It's funny what a hot tamale of an IPO will do for a sector. Last month's wildly successful market debut of Chipotle Mexican Grill
They won't get any sympathy from me.
Chipotle does have rival concepts in the fresh-Mex space; Wendy's
In contrast, La Salsa has 101 units open. A year ago it was 100, and the year before, that the count stood at 98. CKE has had too much relative success managing its Hardee's and Carl's Jr. chains to worry about a smallish segment that added just three new units over the past two years.
Baja Fresh is faring even worse. Wendy's is too focused on its flagship chain and its Tim Horton's IPO. Through the first nine months of 2005, comps at Baja Fresh were off by 3.9%, and the company has been closing stores. Over the past year, the store count has gone from 305 to 302.
Lessons from 1993
By doubling its offering price on its first day of trading, Chipotle became the best-performing eatery IPO since Boston Chicken soared 143% higher on when it went public on Nov. 9, 1993.
That was a pretty spectacular year for restaurant speculation. Half of the biggest first-day winners in the eatery space took place in 1993. Let's take a quick look to see how those four companies panned out.
|Offer Price||First-Day Gain|
|Back Yard Burgers||$6||71%|
- Boston Chicken was supposed to revolutionize the world of home meal replacement, but a shaky structure of franchisee financing sent the stock to the henhouse. It was ultimately picked up for chicken feed by McDonald's
(NYSE:MCD)-- the same Mickey D's that just took Chipotle public.
Back Yard Burgers
(NASDAQ:BYBI)is still around. It has more than 160 units now and has usually been profitable. However, investors have moved on, with the stock currently trading for less than its $6 IPO price.
- HomeTown Buffet eventually merged with Old Country Buffet. Things haven't been going so well lately; last month, the all-you-can-eat chain announced store closures and revealed that it is exploring "strategic alternatives" as a possible exit strategy.
(NASDAQ:PZZA), on the other hand, really made some dough for its investors. The delivery chain has grown briskly, and its stock has nearly doubled over the past year alone.
Buying the hot stock didn't pay off in three of these four cases. That doesn't mean that Chipotle will fail -- or succeed -- but it should certainly awaken investors who are looking to ride the burrito chain even higher, or profit from other companies riding its coattails.
Look before you bite in
I'm not trying to depress you. I've just seen too many casual steakhouses falter after setting out to be the next Outback, and too many coffee chains amount to a whole latte nothing by imitating Starbucks.
That's how you make money when investing in restaurateurs. Just because McDonald's has turned it around over the past few years and Wendy's is trading at an all-time high, that doesn't mean you should be diving sight unseen into Burger King later this year.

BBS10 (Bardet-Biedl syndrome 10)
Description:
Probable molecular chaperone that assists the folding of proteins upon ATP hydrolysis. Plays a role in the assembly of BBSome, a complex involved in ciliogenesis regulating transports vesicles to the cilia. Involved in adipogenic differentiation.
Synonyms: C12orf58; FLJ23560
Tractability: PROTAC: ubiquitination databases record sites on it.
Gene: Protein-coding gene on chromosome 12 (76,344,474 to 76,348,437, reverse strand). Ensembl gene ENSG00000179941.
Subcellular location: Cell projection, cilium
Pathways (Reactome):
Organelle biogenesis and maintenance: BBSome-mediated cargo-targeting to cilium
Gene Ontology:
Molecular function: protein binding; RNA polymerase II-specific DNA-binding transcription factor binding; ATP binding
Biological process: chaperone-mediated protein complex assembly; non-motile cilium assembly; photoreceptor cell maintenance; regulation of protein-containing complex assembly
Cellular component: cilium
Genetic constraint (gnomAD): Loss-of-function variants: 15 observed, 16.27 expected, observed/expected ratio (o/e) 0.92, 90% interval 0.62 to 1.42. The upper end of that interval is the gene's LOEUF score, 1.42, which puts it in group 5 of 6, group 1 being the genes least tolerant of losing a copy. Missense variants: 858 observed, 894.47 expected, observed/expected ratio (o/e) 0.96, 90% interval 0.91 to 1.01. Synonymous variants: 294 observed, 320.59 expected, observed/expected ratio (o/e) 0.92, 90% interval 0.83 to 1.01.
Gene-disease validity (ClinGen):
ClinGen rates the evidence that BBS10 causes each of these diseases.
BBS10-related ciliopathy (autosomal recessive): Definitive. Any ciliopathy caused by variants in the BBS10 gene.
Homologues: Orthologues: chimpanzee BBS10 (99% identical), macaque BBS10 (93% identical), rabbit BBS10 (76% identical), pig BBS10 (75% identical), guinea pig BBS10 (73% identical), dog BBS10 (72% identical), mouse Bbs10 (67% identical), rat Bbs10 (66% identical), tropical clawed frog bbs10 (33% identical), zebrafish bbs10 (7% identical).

Just make sure you know what you're getting yourself into. Tim Horton's is a quality chain, and I'm really looking forward to Wendy's rolling it out as a standalone company. But until I see the numbers -- and the mania behind the opening-day price -- I'm not moving a muscle.
In the active community board set up for subscribers of the Rule Breakers newsletter service, Chipotle was a hot topic in the days, weeks, and months leading up to its January IPO. The offering was priced at $22, but anyone who had placed an order to buy blindly at the outset wound up with an opening price of $45. That kind of insanity didn't work out well for HomeTown Buffet or Boston Chicken investors.
However, it worked just fine for P.F. Chang's China Bistro
That's why my gut tells me that Chipotle will be just fine in the long run. It has that special something. P.F. Chang's succeeded with a high-end concept after other proven operators like Darden had failed to grow more laid-back Chinese concepts. P.F. Chang's did it right, just as Chipotle must be doing something right to grow in a niche where its largest competitors are scrambling to regroup.
Despite the fickle history of restaurant longevity, I can see Chipotle -- or P.F. Chang's -- one day becoming an actual ultimate growth stock pick on the Motley Fool Rule Breakers roster.
After all, why chase the next Chipotle when you have the real deal right in front of you? Isn't that how it worked out for Starbucks? Isn't that how it worked out for Outback? Imitation may be the sincerest form of flattery, but I'd rather invest in the company that broke the rules than the ones that simply followed later.
Longtime Fool contributor Rick Munarriz could go for a Chipotle burrito about now. He does not own shares in any of the companies in this story. T he Fool has a disclosure policy. He is also part of the Rule Breakers newsletter research team, seeking out tomorrow's ultimate growth stocks a day early.
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